What Is A Thrombosed External Hemorrhoid?

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When we speak of hemorrhoids, we may all think alike—visualizing that red and inflamed protrusion in one’s anal region. However, that is not the case of hemorrhoids, all the time. When we say hemorrhoids, it technically means an inflammation of the anal vascular strictures that allows the control of defecation.

Types of Hemorrhoids

Hemorrhoids exist in two main forms—the internal and external hemorrhoids. Internal hemorrhoids as the term suggests are vascular inflammations that are located inside the anal canal. Most of the time, these hemorrhoids will not elicit any pain… but there are times that they may bleed due to force and pressure. The fact that they rarely cause discomfort is also the reason why some people may be unaware that they have internal hemorrhoids.

External hemorrhoids on the other hand, are those located outside the anal canal. These are the types of hemorrhoids which usually cause pain, bleeding and discomfort upon defecation. Apart from bleeding and pain, an external hemorrhoid may also lead to frequent itchiness in the affected area, skin breakdown and sometimes, it may bleed, even without the urge to defecate. One common characteristic found among patients suffering from external hemorrhoids is thrombosis. Thrombosis refers to the development of blood clots in the external hemorrhoids and the rupture of the veins therewith. Collectively, this is referred to as thrombosed external hemorrhoids.

These are the common thrombosed external hemorrhoid symptoms associated with such condition:

Thrombosed External Hemorrhoid Symptoms

Pain, Burning Sensation in the Site. Like any usual form of inflammatory response, warmth, pain and impairment in function are common thrombosed external hemorrhoid symptoms. These may occur even when a person is doing normal activities like sitting in the couch, walking, and the sensation worsens when one starts to feel the urge to defecate.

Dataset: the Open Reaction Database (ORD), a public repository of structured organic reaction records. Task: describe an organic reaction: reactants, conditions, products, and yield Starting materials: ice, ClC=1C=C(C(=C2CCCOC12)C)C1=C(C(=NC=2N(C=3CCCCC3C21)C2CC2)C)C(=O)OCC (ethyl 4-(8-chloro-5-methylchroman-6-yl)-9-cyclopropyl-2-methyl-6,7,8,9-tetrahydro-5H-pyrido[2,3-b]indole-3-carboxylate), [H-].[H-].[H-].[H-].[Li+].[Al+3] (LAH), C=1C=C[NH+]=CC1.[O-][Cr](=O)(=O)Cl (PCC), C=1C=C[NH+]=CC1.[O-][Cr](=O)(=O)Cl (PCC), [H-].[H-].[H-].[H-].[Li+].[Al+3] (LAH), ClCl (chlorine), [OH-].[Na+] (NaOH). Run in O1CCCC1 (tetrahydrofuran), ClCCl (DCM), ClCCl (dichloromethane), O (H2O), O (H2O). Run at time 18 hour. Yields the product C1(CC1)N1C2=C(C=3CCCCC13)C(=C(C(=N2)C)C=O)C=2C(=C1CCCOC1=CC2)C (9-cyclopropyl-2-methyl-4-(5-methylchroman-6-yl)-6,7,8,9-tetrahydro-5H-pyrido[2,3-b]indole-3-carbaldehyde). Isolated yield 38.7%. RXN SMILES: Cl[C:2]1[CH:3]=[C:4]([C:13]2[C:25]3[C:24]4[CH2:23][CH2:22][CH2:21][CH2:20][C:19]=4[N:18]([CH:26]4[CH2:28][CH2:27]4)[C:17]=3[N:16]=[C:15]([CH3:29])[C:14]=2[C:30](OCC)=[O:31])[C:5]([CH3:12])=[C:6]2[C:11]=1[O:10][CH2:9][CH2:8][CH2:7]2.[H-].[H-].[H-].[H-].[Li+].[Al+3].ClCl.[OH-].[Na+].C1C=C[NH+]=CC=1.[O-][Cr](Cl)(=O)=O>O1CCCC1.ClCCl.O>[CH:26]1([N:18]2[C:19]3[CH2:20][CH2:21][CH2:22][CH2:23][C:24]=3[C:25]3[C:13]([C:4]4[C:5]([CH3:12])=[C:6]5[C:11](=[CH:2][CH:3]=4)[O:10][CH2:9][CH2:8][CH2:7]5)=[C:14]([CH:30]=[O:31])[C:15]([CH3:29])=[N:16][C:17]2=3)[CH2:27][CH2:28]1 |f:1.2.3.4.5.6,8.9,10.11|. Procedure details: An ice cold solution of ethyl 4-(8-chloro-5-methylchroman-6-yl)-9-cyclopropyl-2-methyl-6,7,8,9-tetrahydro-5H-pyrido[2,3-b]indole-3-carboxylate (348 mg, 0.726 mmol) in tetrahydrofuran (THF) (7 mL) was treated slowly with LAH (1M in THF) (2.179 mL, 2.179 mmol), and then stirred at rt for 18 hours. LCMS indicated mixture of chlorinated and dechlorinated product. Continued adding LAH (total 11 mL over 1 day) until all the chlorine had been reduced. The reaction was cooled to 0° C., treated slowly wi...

Inflammation of the Area. Thrombosed external hemorrhoids symptoms include inflammation of the anal area. Needless to say, due to the high vascularity and pressure put into the veins of the hemorrhoids, the area will inflame. This inflammation will commonly push the inflamed hemorrhoids further outside the anal area giving rise to the protrusion of such.

Itchiness and Skin Breakdown. Due to the dryness and exposure of the supposedly moist area of the anus into the air—which may be dry, humid and most often that not, contaminated with bacteria, the skin may break down and feel itchy. The urge to scratch these hemorrhoids is always there and sometimes, it may feel like its burning.

Discoloration of the Area. Discoloration of the area is one of the most common thrombosed external hemorrhoid symptoms. Because of the thrombosis or the formation of clot in the anal region, the affected area may appear deep purplish in color or dark red, depending on the severity of the condition.

Bleeding. Because of the vascularity of the area, thrombosed external hemorrhoid symptoms may occur such as bleeding. Such bleeding may occur during defecation or even in normal activities where you exert pressure especially in your pelvic muscles or performing such actions which make you strain.




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